I am not saying that one should not generally follow BREAD. I am instead advocating to pay extremely close attention to your curve. Often you will need to pass on a removal spell to grab up your third two-drop to make sure you have early plays. This is even true in a more controlling deck. There are going to be many topics we cover discussing how to weigh cards during a draft depending on the format, what is in your pool, what signals you are receiving and other variables.
So what other things are important to know to improve your draft game? Signaling, forcing, metagaming, and education are all very important. There are other things, but these are some basic skills that I believe one should start with to improve their draft game.
SIGNALING is the information that can be discerned from the cards that are or are not passed to you. It is also the information you give to the player next to you by passing particular cards to them. If a player to your right is passing you great white cards through the first pack, it is most likely a signal that they are not in white. Also, if you are passing lots of premium black cards to the player to your left, you should probably bet they will not be passing you many black cards in pack 2.
FORCING is the act of predetermining an archetype or color you want to play and making it happen no matter what happens during the draft. This is rarely advisable, but there are certain circumstances where I like to do this. In particular, if I am at a low experience level draft table, I will often pick my favorite color combination and force it. The reason why is because you cannot rely on the signals being passed to you. I would not recommend this strategy before improving your game. The reason I bring it up this early in the series is because I believe many players will open an awesome rare of a certain color, and then FORCE that color ignoring the signals being sent to them. They often end up in a three or more color deck that does not work.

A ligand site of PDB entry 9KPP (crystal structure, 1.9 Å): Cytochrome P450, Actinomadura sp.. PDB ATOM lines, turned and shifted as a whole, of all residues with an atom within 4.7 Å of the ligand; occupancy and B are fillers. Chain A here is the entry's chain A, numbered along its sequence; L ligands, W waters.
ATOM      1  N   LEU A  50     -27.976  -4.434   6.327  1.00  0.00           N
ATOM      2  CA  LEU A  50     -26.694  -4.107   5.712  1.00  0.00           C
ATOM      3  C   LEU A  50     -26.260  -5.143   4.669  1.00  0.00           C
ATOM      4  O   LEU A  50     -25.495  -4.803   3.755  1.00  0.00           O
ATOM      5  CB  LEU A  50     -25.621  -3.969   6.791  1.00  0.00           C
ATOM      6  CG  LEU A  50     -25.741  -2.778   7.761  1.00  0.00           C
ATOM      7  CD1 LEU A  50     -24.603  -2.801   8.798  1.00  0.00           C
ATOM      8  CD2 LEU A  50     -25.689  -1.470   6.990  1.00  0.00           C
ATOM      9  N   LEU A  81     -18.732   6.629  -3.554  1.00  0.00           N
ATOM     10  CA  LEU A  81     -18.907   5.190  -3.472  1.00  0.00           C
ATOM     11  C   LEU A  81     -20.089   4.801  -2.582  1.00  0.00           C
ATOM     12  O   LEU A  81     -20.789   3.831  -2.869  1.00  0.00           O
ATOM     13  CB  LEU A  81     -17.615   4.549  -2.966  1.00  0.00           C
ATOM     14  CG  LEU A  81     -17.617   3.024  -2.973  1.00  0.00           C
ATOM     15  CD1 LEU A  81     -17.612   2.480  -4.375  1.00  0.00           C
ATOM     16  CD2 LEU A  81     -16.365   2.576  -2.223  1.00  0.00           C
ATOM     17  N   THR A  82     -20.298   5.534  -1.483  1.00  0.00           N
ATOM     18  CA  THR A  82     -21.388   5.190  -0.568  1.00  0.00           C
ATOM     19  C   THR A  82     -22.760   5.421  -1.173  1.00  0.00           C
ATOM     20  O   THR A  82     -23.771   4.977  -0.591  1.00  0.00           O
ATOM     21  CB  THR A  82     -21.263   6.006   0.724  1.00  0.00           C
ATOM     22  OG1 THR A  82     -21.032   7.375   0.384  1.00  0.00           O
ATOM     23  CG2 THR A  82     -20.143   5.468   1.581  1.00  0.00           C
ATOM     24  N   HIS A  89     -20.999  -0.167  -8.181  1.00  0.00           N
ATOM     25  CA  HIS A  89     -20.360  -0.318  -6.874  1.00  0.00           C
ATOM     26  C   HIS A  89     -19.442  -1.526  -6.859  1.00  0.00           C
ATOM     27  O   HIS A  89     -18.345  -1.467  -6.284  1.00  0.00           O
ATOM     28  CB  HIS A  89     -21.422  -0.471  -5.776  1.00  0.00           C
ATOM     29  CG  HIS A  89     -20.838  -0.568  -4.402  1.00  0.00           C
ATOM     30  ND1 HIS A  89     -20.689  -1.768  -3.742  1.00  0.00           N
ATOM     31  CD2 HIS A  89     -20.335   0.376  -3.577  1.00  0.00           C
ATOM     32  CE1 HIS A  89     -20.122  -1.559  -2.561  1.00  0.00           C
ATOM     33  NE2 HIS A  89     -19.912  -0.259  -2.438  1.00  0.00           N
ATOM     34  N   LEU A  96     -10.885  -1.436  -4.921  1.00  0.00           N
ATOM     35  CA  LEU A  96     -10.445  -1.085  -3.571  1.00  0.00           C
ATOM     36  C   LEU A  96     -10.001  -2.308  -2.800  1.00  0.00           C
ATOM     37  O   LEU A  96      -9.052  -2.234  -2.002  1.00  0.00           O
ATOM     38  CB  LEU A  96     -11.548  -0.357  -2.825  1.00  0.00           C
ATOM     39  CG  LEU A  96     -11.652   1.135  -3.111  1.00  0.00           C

METAGAMING is exactly the same as it is in constructed magic. There are many archetypes in a draft format that are viable. Some are better than others against the field. Some are good against the popular archetypes. This is very set specific. This is also an area that has changed considerably lately. It used to be that one archetype would last through the block, but now the archetypes often get flipped on their head with the release of the second set in these smaller blocks.
EDUCATION is when you make me pancakes. Sorry, I had to check if you were still paying attention – (I’m not sorry. Have you ever had pancakes? They’re delicious). Education is the most important and easiest thing you can do in preparing your draft game. You need to know the cards in the set, the common strategies, the holes in the curves of each color, what cards are common to multiple archetypes, and of course learning play patterns.
There are a few more fundamentals that I would be remiss if I did not mention. Most decks should have between 15-18 lands. Almost never play more than 40 cards. You should have between 14-17 creatures. You should have 2-4 removal spells. Combat tricks are WAY better nowadays than they used to be. Now that creatures are so important – combat steps and sizing have become very important. Your curve should be just that – a curve. Line them up. You shouldn’t have eight 3 drops in most decks.
Obviously, there are many more subjects to be covered, which is why this is a series. Many of the above topics will be covered in a deep dive article. I will also try and be clear when using these skills during draft videos. I hope this helps you, and you enjoy the new site: Landdropgo!